Poetizing and the question of measure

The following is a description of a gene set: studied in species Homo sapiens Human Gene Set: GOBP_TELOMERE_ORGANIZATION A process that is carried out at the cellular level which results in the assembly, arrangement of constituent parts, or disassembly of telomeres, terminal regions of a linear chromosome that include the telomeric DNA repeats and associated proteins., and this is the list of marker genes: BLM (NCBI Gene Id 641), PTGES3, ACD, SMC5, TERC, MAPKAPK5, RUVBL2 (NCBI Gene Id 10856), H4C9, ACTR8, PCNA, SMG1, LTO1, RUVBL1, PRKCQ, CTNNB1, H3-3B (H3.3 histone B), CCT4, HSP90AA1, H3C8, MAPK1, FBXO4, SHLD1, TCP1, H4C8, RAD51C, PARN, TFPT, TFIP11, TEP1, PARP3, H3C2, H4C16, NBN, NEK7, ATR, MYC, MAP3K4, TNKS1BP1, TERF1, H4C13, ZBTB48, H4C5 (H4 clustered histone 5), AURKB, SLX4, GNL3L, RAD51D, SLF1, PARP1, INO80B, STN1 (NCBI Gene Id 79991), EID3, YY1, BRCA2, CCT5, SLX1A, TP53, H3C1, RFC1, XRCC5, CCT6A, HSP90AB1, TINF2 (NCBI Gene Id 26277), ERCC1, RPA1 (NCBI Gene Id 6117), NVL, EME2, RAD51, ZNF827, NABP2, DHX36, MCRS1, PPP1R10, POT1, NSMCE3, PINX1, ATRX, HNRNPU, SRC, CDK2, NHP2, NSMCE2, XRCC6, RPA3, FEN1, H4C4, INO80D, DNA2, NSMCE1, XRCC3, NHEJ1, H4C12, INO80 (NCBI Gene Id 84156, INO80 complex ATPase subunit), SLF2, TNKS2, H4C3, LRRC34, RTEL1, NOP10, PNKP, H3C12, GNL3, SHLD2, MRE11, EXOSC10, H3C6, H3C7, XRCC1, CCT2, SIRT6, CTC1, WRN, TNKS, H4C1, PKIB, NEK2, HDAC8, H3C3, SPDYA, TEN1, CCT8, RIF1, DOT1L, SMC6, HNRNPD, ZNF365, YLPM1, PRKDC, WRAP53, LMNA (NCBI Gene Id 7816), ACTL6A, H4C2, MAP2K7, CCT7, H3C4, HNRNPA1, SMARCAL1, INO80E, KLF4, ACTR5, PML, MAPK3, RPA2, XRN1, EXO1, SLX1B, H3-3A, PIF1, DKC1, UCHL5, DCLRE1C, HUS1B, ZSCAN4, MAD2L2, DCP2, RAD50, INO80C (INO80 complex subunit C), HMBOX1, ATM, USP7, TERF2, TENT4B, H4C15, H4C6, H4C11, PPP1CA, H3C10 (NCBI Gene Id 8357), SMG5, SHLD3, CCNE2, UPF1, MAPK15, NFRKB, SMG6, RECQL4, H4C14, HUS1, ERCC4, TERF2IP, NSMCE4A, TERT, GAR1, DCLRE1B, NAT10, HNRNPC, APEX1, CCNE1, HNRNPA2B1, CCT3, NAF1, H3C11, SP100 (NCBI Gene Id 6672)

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This paper examines Heidegger’s short 1944–45 lecture course, Introduction to Philosophy – Thinking and Poetizing, recently published in an English translation by Phillip Jacques Braunstein (Indiana). The course presents a unique and penetrating treatment of what, for Heidegger, is (1) the compelling place of mitdenken and mitdichten in the fundamental nature of philosophizing, and (2) the precise relationship of these elements to questions of human guidance, dwelling, and willfulness. I argue that, so doing, the text clarifies Heidegger’s uneasy position regarding the place of ‘poetizing’ in the work of imagination and reason. His ongoing engagement with Nietzsche and Hölderlin is here distilled such that we find a specific rubric for tracing Heidegger’s subtle, though decisive, attention to the connection between thought’s intrinsically ‘productive’ character and poetry’s refining ‘projective’ artistry. This connection becomes apparent when the discourse of the course is paired with the focus of his later text, Poetically Man Dwells (1951).
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